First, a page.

Via RCP, the key words are “as we know it.” The obvious rebuttal is that the Democratic Party “as we know it” didn’t go extinct in 1988 when it lost its third election in a row. It nominated a southern candidate in 1992 who tacked towards the center and ended up holding the White House for the rest of the decade. But Democrats then weren’t in the position that the GOP’s in now. There was no significant third-party movement-in-waiting on the left like there is on the right with the tea party. How many presidential losses will it take to cause a rupture?

Let’s say we nominate another establishment favorite; Jeb is the likeliest bet, but if he doesn’t run, it could be that the donor class lines up behind Christie and buys him the nomination. Imagine he loses to Hillary. Losing three presidential elections in a row with three candidates disdained by the GOP base guarantees some sort of shake-up for 2020. Either conservatives really will start leaving the party in droves or, in order to keep them in the tent, establishmentarians will have to throw them a bone and embrace a more grassroots candidate for the next election. The status quo, where the party perennially puts forth centrists while its core constituency clamors for someone more ideological, couldn’t continue. At a minimum, tea partiers would conclude that if they’re going to have their hearts broken every four years, they might as well do it with their own nominee, whom they respect, than climb aboard the GOP’s train to nowhere.

Now let’s say that tea partiers somehow manage to thwart the establishment this time. Imagine that Jeb falls flat for dynastic reasons, Christie flames out because of Bridgegate, and Rubio can’t get traction as a last-ditch back-up establishment choice. Ted Cruz stuns the world in Iowa and New Hampshire and wins the nomination — and then he loses to Hillary. Where does the party go from there? The base’s longstanding thesis, that the GOP would surely recapture the White House if it put forth a loud-and-proud “true conservative” as nominee, would be shattered. But centrists, having lost with McCain and Romney, wouldn’t be in a position to capitalize. I don’t know what happens to at that point (although grassroots righties would probably blame the RINOs for stabbing Cruz in the back and demand a do-over with another right-wing candidate next time), but the pressure on both sides to find a winning alternative in 2020 would be immense. Neither party has won four elections in a row in the age of presidential term limits. The idea that the GOP would change fundamentally somehow in order to prevent it isn’t entirely out of left field.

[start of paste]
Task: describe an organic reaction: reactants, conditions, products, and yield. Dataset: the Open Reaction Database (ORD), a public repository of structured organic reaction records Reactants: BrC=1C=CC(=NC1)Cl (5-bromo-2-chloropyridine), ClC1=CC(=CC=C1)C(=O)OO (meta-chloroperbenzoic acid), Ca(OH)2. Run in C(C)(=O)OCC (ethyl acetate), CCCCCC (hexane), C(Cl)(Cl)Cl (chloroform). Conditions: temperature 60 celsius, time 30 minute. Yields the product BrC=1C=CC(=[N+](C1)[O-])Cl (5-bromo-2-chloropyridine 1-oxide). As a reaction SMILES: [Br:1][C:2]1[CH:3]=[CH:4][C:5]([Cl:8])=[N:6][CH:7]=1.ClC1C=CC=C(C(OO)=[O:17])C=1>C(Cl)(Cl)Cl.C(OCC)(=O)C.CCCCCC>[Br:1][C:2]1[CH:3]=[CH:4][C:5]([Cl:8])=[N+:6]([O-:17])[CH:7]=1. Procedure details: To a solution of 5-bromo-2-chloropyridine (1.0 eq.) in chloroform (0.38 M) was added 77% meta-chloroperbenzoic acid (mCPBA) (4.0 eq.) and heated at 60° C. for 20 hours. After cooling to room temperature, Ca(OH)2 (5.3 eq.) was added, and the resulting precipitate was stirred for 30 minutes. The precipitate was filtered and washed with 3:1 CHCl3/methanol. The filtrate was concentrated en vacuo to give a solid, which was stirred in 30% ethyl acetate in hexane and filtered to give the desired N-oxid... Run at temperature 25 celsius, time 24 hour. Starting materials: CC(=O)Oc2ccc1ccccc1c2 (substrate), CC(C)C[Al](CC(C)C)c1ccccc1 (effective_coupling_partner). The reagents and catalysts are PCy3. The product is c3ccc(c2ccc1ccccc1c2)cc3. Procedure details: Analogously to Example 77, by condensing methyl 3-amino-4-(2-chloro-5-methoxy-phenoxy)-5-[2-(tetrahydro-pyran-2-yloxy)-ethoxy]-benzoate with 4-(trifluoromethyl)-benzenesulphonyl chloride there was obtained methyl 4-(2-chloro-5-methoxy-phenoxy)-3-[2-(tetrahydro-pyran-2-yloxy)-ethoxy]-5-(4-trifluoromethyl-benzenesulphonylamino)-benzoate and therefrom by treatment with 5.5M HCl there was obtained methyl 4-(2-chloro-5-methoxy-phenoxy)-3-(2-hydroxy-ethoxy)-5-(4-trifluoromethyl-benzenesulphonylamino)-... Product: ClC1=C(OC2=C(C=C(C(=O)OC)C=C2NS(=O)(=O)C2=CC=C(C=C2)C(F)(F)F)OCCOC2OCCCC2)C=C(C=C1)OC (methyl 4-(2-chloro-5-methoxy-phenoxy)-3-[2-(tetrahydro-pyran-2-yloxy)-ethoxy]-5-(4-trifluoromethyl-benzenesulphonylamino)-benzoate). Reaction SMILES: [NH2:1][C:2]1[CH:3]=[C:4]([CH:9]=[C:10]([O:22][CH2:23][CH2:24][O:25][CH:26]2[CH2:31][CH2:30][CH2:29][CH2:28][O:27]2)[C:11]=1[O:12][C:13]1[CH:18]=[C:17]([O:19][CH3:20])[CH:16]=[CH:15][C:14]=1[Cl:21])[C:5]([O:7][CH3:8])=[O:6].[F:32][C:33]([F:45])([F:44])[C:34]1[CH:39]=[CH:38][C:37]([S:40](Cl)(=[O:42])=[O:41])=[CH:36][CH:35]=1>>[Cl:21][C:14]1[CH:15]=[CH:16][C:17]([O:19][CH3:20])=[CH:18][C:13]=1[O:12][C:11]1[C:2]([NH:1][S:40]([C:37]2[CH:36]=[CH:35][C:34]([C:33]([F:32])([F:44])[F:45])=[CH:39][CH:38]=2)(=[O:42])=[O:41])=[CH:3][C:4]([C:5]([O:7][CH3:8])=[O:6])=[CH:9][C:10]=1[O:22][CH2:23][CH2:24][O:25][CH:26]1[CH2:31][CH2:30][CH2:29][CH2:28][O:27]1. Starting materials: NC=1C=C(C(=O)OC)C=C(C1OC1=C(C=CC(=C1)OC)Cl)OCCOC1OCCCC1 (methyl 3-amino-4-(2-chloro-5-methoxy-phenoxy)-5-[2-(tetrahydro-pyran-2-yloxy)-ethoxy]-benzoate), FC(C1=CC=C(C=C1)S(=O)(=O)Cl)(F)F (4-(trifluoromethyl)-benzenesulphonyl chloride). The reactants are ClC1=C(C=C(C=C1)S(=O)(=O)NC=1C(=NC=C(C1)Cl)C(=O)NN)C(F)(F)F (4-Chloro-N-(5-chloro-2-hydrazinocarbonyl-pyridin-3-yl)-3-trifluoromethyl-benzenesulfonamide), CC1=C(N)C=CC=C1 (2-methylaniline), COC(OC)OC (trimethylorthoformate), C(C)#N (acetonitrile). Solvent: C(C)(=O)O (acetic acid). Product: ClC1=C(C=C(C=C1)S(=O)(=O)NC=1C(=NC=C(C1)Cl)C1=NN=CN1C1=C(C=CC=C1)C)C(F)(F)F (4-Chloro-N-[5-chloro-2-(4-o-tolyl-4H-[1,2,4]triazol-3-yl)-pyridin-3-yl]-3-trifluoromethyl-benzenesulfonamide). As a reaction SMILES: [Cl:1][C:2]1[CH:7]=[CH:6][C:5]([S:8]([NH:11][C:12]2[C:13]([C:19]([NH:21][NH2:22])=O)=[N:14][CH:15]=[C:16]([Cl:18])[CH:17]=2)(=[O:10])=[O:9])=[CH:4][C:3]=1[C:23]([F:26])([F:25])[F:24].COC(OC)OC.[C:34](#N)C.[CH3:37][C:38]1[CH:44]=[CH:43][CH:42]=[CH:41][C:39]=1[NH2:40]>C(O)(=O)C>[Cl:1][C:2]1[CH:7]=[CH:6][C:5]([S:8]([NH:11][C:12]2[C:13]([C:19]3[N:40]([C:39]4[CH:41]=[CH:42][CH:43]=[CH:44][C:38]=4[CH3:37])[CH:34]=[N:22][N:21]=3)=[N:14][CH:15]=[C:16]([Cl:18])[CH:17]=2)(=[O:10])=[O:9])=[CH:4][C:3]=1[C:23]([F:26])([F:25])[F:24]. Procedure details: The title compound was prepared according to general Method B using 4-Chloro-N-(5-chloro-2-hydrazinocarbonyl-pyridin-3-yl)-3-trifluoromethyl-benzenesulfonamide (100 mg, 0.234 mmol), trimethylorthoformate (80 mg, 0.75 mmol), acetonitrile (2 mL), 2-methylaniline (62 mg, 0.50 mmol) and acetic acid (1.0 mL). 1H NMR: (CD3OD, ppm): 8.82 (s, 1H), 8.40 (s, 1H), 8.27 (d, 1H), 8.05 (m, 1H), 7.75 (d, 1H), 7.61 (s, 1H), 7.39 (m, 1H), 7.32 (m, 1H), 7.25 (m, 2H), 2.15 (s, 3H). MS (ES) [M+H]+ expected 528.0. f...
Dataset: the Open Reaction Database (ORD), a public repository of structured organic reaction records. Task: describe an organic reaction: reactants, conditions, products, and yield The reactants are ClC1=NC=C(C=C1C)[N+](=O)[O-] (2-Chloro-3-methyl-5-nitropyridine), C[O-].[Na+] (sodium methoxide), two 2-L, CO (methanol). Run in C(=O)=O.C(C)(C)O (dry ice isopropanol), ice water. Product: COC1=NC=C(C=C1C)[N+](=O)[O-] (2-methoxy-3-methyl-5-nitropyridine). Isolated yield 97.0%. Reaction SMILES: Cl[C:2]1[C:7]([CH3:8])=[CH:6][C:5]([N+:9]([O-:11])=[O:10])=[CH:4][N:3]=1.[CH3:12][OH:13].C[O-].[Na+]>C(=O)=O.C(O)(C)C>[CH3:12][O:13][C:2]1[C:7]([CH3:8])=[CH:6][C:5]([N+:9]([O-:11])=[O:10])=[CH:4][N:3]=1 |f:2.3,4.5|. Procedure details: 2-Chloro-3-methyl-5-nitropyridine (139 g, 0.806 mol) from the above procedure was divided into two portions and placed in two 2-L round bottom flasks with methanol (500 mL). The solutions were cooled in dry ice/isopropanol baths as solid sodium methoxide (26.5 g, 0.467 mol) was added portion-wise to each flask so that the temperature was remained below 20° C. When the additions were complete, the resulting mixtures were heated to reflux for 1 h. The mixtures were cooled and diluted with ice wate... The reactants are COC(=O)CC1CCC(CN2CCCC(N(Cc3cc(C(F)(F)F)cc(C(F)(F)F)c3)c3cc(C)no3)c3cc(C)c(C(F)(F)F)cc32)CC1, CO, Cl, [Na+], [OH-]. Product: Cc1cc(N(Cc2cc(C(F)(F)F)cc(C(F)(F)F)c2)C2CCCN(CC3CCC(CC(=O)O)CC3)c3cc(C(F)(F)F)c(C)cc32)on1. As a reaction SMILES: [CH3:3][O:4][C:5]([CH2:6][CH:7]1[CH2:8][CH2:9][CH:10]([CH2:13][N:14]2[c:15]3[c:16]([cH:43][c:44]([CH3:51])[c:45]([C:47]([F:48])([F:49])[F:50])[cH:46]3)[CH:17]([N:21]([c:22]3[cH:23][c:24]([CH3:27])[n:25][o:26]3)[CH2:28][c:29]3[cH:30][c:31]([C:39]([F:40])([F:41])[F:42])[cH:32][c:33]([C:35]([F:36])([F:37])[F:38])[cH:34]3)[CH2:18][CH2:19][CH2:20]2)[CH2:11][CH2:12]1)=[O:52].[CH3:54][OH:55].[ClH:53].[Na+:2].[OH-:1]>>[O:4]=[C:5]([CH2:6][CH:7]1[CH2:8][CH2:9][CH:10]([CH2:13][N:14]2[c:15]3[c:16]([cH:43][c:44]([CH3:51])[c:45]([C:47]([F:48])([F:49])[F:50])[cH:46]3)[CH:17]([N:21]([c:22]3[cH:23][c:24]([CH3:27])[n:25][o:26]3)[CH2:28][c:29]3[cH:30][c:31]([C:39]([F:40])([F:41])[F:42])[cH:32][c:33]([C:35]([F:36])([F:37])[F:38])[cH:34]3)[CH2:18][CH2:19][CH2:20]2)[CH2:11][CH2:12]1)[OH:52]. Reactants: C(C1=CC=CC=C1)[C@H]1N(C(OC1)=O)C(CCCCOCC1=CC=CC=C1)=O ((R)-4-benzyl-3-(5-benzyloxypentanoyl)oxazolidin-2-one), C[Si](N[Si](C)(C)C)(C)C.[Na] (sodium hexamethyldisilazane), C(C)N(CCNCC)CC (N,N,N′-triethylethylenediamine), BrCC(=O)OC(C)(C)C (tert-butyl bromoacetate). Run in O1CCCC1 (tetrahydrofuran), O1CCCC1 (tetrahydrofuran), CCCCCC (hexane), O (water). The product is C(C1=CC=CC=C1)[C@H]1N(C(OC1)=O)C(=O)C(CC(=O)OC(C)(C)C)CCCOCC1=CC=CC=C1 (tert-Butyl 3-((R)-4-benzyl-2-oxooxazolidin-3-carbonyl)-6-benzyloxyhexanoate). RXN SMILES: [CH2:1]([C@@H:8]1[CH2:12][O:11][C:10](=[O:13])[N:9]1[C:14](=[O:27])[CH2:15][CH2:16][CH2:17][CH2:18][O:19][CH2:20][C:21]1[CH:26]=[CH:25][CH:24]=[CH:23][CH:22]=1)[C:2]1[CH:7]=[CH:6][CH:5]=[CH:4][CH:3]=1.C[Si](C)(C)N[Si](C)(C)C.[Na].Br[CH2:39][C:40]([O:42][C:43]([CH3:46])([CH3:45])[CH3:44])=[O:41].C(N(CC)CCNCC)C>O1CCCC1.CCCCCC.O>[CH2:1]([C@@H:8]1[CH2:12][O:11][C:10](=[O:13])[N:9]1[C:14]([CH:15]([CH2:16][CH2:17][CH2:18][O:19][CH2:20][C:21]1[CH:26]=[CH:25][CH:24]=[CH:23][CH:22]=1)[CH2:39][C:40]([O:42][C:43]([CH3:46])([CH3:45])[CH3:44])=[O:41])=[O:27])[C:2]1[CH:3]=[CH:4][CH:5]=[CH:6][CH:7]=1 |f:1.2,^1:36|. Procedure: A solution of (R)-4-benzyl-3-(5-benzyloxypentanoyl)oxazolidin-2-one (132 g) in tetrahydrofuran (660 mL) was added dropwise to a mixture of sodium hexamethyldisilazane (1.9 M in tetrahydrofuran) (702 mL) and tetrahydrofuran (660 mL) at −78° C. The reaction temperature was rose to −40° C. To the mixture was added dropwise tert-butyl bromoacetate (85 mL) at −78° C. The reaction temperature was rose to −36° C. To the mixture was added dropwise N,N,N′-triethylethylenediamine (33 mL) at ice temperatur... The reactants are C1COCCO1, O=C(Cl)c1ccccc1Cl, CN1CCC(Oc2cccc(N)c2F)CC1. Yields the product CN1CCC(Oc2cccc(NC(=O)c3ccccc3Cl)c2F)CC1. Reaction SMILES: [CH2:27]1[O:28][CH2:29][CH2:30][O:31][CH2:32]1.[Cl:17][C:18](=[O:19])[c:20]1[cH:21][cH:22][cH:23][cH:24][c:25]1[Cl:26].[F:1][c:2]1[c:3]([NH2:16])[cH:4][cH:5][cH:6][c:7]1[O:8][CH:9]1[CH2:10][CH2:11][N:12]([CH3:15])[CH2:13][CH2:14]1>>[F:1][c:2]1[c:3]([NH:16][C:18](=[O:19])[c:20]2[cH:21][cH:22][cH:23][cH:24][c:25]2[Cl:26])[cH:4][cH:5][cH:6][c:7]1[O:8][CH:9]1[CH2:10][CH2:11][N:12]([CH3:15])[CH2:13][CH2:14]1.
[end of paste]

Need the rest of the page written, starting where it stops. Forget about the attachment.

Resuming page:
The X factor here is if it nominates Rand Paul in 2016 and he ends up losing. I can see both sides treating that as an aberration — establishmentarians would cite it as a lesson of what happens when you nominate someone beloved by the base and tea partiers would claim that Paul wasn’t a true conservative but rather a quirky libertarian whose eccentricities ultimately tripped him up. That would, in theory, reset the whole game for 2020, with centrists insisting that only a pro-amnesty hawk will play in the purple states and grassroots righties insisting that they still haven’t had a chance to see how one of their own, like Cruz or Palin, would fare as nominee. In that one (and only one) weird sense, Rand Paul is the guy most likely to preserve the Republican “status quo” until the end of the decade.